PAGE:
For a flautist, I would think that if a wood flute is out of the question, one that sounds as close to wood as possible is the most desirable. I recently acquired a Walton's Little Black D whistle, which has an aluminum body. It is much brighter than my other two whistles, which are brass. I can't see an aluminum flute sounding even remotely like a wood one.

So I, too, would go with Delrin. I would probably select a Dave Copley, as his prices seem very reasonable and he will configure for a left-handed player at no charge. Of course, another make may well better suit Erwin.

Good luck in your quest!

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 Post subject: Re: Beginners flute
PostPosted: Fri Jul 31, 2020 2:51 am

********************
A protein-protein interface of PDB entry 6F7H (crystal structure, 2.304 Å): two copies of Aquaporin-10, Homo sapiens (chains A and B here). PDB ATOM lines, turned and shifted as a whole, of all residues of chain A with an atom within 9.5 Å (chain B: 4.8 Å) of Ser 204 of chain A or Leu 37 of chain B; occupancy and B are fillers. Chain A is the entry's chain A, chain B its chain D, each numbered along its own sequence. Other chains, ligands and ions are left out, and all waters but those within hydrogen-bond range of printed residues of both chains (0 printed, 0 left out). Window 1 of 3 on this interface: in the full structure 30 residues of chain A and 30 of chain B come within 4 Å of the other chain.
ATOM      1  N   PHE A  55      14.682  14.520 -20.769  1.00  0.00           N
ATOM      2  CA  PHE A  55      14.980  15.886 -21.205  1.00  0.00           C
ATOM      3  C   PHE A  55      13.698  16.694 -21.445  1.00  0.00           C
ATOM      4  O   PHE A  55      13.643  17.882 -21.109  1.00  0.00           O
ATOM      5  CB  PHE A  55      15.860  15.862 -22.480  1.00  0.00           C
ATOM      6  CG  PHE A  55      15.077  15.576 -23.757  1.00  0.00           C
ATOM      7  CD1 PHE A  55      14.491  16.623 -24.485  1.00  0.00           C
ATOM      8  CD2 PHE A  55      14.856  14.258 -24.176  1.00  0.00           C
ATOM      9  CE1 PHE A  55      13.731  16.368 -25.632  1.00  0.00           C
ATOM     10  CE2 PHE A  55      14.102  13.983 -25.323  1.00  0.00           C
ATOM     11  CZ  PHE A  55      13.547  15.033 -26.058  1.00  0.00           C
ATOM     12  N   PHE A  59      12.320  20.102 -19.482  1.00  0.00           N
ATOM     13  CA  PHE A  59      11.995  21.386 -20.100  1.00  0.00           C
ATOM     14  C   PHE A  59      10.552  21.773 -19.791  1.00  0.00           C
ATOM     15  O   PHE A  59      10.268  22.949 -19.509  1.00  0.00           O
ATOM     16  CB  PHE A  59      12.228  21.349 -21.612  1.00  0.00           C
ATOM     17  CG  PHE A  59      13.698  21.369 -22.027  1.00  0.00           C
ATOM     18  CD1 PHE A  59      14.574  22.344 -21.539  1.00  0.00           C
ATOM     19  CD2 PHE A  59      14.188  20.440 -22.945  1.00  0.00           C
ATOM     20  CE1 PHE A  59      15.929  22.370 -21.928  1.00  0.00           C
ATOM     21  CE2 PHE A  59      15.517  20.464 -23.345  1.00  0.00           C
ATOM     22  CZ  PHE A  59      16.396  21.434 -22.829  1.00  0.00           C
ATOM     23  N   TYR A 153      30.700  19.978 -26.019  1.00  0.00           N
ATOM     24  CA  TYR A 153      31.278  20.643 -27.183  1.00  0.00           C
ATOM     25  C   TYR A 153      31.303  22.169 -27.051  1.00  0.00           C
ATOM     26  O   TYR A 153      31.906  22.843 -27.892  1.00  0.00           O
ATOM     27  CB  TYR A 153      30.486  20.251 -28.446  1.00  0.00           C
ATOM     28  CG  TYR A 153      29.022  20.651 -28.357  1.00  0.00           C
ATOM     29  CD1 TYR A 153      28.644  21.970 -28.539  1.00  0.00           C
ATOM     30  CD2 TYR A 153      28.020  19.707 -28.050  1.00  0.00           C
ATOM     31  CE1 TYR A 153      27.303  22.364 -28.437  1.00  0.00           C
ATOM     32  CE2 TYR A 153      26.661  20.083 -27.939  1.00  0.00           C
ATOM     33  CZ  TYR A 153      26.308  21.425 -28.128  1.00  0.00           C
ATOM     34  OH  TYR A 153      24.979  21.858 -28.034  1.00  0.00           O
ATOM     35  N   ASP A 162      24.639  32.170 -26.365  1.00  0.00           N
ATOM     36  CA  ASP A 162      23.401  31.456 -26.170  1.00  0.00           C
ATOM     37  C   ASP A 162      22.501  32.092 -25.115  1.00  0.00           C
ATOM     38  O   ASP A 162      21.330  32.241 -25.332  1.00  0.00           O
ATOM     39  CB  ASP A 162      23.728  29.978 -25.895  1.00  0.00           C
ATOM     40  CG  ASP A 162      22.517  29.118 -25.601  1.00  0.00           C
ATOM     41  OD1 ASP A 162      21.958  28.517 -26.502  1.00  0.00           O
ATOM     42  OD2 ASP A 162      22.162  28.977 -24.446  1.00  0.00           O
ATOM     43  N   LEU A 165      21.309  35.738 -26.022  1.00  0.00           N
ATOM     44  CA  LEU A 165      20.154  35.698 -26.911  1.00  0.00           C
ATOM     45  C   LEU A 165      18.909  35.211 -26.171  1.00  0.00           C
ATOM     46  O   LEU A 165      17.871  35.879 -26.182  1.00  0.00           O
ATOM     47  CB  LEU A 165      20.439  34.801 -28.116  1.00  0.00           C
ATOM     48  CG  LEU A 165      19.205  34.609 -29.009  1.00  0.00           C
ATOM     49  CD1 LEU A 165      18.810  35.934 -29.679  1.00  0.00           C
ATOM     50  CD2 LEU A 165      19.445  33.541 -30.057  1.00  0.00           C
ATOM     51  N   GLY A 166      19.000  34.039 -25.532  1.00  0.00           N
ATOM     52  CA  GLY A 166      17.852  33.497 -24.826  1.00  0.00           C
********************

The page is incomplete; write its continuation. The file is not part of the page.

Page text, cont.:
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I have enjoyed my Hamilton aluminium practice flute (which, I agree with kkrell, sounds great) for a couple of months, but soon wanted to move to a conical-bore one and am now very happy with my Forbes delrin flute.


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 Post subject: Re: Beginners flute
PostPosted: Fri Jul 31, 2020 5:16 am 
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I quite like the sound of my home made aluminium flutes.
https://youtu.be/jpQQjRaKFuU
The difference in timbre is probably more due to the different geometry and not the material. That's not to say that the material doesn't have an influence on the sound. It certainly has. But I think you could make an aluminium flute sound very, very close to wood. After all, many wooden flutes have a silver lined head.


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 Post subject: Re: Beginners flute
PostPosted: Fri Jul 31, 2020 5:44 am 
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I'm no expert flute player but I've gotten much better with lots of serious practice. I'm focused on playing music in the irish tradition. I have a very well made wooden cylindrical flute and a conical bore irish flute by the same maker.